RuPaul - Supermodel (You Better Work)

June 29, 2017 Critic Jonni 0 Comments

Supermodel (You Better Work) - RuPaul |

Out of all the options for my Thursday Revisit; of course, I was going to choose RuPaul's debut single which definitely inspired many people and charted in the US, the UK, and Canada. This song is totally iconic because so many of the phrases that we hear RuPaul say on his TV show "RuPaul's Drag Race" are ones he says in this song. The song was released in 1992 and had pretty good success. Personally, I always identify the 90's as a decade with influential drag queens. From what I remember, there was many of them on TV, making a name for themselves. Nowadays, it's not so easy to find drag queens on mainstream TV shows. They clearly left an impression on me, as I remember asking my Mom all about them. RuPaul has totally been an influential person for the LGBT+ community and this drag queen will go down in history. Watch RuPaul play a little black girl and become supermodel of the world, based on his own young life within the gay community and the culture he grew up with in this music video for "Supermodel (You Better Work)".

RuPaul, real name RuPaul Charles, has definitely come straight back into the limelight with his very popular American TV show RuPaul's Drag Race, which has seen him crown a number of drag queens as America's Next Drag Superstar. Yet, this is the song that really started RuPaul's music career - which has certainly been lengthy. It's inspiringly catchy and definitely was a surprising hit for the era that it was released. It managed to chart at number 39 on the UK Singles Chart and number 45 on the US Billboard Hot 100; as well as number two on the US Billboard Hot Dance Club Songs Chart, and number four on the Canadian RPM Dance/Urban Singles Chart. The song was written by RuPaul, Jimmy Harry, and Larry Tee.

The music video was directed by Randy Barbato, and it continues to prove how current RuPaul is. The visual has a performance piece based within a narrative and is completely flawless. This concept and the way they have managed to pull it off is certainly ahead of its time. Was this really filmed in 1993? Throughout the video, actress LaWanda Page talks; she has several lines in the song, but does not appear in the music video; although she does appear in RuPaul's following videos.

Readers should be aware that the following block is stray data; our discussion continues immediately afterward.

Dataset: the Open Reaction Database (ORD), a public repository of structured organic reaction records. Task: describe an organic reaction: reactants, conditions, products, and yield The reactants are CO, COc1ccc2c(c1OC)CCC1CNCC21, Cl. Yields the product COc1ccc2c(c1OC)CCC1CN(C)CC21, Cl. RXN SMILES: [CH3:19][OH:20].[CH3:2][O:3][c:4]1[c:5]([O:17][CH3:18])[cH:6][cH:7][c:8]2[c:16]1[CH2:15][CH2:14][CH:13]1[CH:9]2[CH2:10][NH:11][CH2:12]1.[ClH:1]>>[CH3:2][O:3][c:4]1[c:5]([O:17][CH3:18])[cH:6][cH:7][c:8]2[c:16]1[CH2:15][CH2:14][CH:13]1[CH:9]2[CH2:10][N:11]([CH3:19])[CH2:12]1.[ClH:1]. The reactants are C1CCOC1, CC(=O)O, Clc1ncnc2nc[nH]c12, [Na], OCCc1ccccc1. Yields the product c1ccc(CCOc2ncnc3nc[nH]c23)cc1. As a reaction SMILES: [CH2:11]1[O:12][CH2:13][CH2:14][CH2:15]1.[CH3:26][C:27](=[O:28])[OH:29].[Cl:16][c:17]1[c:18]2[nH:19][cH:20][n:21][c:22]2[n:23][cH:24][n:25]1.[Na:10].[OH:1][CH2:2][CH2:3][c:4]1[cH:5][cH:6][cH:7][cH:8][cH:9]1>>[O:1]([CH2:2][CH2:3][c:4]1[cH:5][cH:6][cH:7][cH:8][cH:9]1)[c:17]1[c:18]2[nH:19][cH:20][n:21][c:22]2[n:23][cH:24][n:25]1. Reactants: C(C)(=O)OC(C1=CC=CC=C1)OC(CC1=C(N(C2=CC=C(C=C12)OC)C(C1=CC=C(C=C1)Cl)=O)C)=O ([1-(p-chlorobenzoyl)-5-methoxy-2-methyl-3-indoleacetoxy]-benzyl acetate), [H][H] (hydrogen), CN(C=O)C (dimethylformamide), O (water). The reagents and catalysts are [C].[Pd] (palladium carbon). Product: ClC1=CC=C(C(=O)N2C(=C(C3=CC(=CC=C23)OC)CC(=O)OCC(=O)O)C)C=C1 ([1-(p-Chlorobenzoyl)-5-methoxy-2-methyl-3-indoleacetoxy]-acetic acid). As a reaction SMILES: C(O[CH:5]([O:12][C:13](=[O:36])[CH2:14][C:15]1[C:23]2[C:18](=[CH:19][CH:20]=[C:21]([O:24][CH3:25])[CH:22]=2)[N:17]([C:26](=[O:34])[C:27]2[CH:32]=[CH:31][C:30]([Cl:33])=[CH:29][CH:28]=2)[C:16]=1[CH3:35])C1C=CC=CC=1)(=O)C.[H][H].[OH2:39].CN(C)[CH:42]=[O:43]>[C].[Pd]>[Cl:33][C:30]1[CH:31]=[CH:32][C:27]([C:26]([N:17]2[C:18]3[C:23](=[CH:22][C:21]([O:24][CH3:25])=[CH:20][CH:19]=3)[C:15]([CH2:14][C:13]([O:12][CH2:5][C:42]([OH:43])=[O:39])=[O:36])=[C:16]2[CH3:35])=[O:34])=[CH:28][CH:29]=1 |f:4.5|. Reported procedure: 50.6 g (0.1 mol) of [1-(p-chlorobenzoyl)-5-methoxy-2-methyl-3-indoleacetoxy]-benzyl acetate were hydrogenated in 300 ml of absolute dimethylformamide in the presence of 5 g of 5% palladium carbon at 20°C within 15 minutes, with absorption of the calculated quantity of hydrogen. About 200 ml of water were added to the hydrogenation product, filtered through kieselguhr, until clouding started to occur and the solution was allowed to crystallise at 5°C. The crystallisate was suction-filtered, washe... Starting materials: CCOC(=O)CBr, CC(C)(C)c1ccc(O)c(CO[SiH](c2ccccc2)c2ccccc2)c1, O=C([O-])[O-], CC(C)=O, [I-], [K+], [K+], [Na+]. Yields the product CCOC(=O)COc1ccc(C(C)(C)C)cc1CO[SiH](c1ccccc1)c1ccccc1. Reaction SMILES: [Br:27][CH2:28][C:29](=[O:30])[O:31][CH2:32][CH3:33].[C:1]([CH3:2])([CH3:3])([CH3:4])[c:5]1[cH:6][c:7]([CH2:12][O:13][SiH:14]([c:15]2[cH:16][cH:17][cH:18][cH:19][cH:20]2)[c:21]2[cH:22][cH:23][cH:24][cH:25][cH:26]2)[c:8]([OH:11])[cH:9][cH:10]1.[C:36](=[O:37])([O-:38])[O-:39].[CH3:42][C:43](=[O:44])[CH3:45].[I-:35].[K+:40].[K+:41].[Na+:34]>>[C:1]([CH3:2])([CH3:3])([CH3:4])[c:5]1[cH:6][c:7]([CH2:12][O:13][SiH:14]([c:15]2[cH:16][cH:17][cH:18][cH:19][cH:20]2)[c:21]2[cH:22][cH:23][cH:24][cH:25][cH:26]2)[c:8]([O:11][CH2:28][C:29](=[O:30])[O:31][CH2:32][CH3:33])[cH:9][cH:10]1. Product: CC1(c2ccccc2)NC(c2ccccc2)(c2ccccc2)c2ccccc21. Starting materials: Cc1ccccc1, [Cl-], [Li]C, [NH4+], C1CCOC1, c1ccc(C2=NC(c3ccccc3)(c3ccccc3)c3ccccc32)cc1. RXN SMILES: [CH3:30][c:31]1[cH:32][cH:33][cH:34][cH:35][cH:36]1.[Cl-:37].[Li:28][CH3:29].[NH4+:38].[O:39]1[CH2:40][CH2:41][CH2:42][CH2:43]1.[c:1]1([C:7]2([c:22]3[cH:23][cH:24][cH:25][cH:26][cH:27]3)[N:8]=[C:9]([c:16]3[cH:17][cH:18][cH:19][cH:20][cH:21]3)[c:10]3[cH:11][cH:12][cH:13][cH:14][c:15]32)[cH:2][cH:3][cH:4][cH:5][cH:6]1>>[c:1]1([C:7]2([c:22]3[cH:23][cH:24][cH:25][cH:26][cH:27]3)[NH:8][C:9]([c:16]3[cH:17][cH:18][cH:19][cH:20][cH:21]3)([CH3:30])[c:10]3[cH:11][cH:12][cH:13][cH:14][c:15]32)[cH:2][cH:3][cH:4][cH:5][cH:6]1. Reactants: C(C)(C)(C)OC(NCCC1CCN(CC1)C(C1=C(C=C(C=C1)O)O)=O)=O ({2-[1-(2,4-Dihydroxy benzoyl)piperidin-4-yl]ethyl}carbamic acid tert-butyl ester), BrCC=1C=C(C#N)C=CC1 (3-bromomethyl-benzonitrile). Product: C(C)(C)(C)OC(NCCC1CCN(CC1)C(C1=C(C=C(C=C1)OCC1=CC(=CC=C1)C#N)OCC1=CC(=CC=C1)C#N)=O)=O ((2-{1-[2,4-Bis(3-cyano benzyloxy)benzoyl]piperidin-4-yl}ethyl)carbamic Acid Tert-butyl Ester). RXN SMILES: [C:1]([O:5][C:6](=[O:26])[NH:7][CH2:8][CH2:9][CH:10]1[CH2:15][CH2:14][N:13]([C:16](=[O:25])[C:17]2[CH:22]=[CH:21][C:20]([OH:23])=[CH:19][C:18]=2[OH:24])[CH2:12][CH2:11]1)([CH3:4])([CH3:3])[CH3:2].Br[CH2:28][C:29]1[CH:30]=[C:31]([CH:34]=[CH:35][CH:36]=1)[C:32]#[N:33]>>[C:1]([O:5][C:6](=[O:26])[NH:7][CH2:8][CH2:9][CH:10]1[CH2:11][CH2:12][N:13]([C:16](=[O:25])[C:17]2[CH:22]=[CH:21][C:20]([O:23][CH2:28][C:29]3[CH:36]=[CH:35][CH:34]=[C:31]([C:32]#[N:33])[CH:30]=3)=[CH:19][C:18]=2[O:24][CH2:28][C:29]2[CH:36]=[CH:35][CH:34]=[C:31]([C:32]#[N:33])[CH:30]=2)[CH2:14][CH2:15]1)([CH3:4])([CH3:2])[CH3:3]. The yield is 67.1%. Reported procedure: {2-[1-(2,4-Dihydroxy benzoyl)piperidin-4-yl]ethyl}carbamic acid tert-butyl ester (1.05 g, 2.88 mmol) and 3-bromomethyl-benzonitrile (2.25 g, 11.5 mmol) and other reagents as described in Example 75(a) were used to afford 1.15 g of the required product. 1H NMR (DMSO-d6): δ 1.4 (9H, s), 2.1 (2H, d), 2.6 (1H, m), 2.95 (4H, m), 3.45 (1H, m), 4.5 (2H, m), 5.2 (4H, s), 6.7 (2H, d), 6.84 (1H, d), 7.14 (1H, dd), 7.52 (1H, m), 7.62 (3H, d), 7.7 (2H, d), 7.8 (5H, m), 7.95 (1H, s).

During the narrative, we watch a little black girl get spotted by an "Ebony Fashion Fair" talent scout who then grows up to become the supermodel of the world. This is all announced by LaWanda Page as RuPaul looks at old photos. The video continues to show RuPaul as the supermodel of the world, prancing down the road like it's a runway.

She continues to do model things, like photo shoots and signing magazines with her face on. She uses the song to teach others that they have to work. As the video progresses, we see that this life is getting too much for her - and we all know how that feels. Stressed and overworked, RuPaul cracks under pressure; but. at the end, she laughs it off as if it was all a bit of fun.

It's totally not surprising that MTV loved this video, we all love this video. Clearly, the music channels played a key part in creating a hit song; and, to be fair, they still play a major part in the charts, especially considering people like Shawn Mendes with "Stitches" launched up the UK chart with his song, after the music channels played it often (as well as radio, obviously). This is complete in every way; and, to be fair, if it were released in today, it'll get a similar rating, because it's strong, it's effective, and it's relatable to the song in every way.
Buy on iTunes